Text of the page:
The rest of the country always thinks of Californians as strange people. It isn't really their fault. There is something in the water out there that does it to them.
Walpole, who lives in Marin County, just wrote me a letter explaining why people in Northern California are going off their rockers.
"We were told," wrote Walpole, "that there was a drought up here and we had to conserved on water. So we did exactly what they asked us to. We rationed our bath water, we stopped watering out lawns, we even thought twice before flushing the toilet. When it came to water conservation we rose to the challenge.
"We were a dirty, but proud, people. We had ring around the collar, but it was a small price to pay for saving the most precious liquid known to man.
"Our wives hung up their luundry with tattletale gray but the neighbors never told them they were using the wrong detergent. We drank wine instead of water, we swam in swimming pools filled with algae. Our children wore stains on their clothes to school, and learned to brush their teeth only once a day. We learned the true meaning of the war-time slogan, 'Take a shower with a friend.'
"So what happened? The first thing they did was raise our water rates.
"When I called up the water department to find out why, the man replied. 'Because people are using much less water and our revenues are down. We had to raise our rates to compensate for the lost income caused by the conservation measures we put into effect.'
"I said to him, 'You mean to tell me the less water we use the more we have to pay for it.?"
"That should be obvious to anyone." he said in a huff. 'Somebody had to pay for the water the people don't use.'
"But that's crazy." I yelled at him. 'You people told us to cut down on water and we did. Now you say we have to penalized for doing without it.'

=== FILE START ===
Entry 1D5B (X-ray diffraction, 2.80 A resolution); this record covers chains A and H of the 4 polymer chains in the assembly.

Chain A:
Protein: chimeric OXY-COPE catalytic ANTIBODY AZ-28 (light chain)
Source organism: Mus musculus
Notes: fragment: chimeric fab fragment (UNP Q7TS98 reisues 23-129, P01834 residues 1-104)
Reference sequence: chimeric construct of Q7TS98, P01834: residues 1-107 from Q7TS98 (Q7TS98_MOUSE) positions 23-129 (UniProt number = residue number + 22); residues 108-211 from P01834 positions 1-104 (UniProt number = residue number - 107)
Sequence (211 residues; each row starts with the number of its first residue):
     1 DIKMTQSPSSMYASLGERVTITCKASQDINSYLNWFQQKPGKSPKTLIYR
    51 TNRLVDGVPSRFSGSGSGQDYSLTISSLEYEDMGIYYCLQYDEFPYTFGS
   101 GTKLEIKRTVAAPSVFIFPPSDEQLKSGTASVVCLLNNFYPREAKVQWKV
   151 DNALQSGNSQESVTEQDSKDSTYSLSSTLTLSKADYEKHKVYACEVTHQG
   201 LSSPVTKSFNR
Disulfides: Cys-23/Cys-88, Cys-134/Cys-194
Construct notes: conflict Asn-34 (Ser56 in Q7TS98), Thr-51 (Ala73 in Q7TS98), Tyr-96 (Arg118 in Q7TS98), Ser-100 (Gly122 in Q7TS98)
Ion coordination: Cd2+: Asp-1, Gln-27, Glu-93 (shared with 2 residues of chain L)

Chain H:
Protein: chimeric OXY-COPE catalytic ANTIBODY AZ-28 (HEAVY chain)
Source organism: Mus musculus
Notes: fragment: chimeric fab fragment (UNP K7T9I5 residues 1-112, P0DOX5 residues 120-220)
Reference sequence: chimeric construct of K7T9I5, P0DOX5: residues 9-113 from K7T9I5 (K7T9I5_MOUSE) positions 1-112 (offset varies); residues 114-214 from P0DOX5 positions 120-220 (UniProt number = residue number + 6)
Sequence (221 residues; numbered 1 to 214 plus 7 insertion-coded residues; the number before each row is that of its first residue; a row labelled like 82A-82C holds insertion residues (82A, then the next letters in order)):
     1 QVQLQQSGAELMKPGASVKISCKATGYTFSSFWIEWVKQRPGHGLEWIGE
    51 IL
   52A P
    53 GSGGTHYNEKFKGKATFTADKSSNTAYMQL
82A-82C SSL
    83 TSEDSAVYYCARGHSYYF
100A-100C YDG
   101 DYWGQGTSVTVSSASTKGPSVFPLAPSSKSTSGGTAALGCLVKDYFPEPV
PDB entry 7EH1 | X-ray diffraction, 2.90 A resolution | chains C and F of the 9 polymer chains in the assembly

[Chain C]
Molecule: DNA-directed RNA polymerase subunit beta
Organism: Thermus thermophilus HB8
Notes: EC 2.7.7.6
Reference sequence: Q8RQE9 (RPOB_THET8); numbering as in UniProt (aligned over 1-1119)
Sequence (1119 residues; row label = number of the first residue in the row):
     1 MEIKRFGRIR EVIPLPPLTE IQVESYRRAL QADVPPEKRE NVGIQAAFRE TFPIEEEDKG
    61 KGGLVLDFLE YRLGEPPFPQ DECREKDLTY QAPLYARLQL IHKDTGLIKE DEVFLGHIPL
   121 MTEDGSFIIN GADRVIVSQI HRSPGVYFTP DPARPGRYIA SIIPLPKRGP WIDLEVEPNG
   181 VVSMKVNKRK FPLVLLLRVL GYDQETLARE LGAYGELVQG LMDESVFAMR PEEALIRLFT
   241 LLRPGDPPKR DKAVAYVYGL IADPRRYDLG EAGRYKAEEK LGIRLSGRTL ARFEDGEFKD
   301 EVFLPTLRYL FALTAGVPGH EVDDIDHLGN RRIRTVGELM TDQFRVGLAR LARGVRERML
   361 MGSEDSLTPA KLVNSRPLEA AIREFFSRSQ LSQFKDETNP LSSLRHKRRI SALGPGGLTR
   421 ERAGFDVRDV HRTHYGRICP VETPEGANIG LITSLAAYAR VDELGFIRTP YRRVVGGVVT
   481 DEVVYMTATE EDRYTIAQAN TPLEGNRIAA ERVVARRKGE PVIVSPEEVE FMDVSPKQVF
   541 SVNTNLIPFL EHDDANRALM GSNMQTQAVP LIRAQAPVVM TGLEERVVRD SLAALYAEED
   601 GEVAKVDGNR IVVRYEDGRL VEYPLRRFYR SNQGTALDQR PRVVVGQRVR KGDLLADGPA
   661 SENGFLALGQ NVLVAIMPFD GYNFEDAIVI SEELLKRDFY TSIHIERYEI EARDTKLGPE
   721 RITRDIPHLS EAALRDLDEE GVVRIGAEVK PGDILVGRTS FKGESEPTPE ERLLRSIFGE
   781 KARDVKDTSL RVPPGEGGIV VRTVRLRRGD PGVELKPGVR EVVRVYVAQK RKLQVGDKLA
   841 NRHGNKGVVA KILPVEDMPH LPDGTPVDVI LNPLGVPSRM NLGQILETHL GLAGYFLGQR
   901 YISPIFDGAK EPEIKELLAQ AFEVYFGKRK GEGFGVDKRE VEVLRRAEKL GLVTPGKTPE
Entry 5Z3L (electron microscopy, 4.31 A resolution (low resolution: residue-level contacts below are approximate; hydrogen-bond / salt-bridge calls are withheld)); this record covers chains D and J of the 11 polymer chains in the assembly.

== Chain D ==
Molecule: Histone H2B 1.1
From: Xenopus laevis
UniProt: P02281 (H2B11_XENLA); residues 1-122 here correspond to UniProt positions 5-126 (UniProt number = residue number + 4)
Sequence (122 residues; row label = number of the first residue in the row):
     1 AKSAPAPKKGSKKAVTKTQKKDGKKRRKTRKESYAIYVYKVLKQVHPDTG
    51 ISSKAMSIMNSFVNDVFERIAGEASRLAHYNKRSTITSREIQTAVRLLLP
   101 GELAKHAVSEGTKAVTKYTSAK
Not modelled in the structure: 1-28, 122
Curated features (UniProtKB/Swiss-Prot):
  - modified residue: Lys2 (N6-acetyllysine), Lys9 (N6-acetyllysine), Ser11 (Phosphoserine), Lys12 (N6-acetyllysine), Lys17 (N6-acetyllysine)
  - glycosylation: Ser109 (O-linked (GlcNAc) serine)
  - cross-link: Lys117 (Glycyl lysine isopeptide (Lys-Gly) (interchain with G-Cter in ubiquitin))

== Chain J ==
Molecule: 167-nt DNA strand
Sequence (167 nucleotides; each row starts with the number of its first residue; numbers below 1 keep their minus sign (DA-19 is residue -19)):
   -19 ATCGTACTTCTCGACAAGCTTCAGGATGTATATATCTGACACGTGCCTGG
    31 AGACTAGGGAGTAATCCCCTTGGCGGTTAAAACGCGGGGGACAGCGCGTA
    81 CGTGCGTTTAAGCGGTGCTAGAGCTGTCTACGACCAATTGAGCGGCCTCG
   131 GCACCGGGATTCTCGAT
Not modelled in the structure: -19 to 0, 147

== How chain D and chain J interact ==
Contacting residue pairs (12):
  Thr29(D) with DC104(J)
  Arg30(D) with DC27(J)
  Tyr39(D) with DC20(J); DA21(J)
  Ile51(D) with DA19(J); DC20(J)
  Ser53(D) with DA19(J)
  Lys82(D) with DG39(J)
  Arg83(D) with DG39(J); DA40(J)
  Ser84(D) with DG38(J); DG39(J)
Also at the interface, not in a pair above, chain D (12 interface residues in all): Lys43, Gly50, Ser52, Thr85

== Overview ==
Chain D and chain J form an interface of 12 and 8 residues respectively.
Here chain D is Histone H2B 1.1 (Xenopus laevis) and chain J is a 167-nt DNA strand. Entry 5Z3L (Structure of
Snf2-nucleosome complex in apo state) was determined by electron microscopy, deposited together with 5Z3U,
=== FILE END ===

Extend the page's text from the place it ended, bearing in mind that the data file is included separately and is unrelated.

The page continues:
"We didn't expect everyone to turn off their spigots. You people are all over-achievers. We asked you to cut down on the use of water, but we didn't plan on you saving so much water that we would lose money on it. The water department can't run without revenues.'
"I said, 'Well, why didn't you tell us how much water to conserve.?"
"He said, 'We wanted you to conserve as much as possible.'
"That's what we did." I screamed at him.
"He replied, "Then you have to pay for it. The only way the rates will come down is if you start using water again. You have to use up your allotments, or we may have to take drastic measures, such as fining and penalizing you for not watering your lawn or taking enough baths. I hate to say this, but we're ashamed of all of you.'
"Well, it hasn't been easy on any of us," Welpole continued in his letter, "Once you're hooked on water conservations it's hard to get off it. I've got the lawn hoses going all day long, the water is now running in the tub, and we're washing our clothes three times a day. I doubt if it will be enough to use up our allotment in time for our next water bill. But we're doing the best we can.
"The last thing I want to do is be fined for saving water that the district has to sell if it wants to stay in business."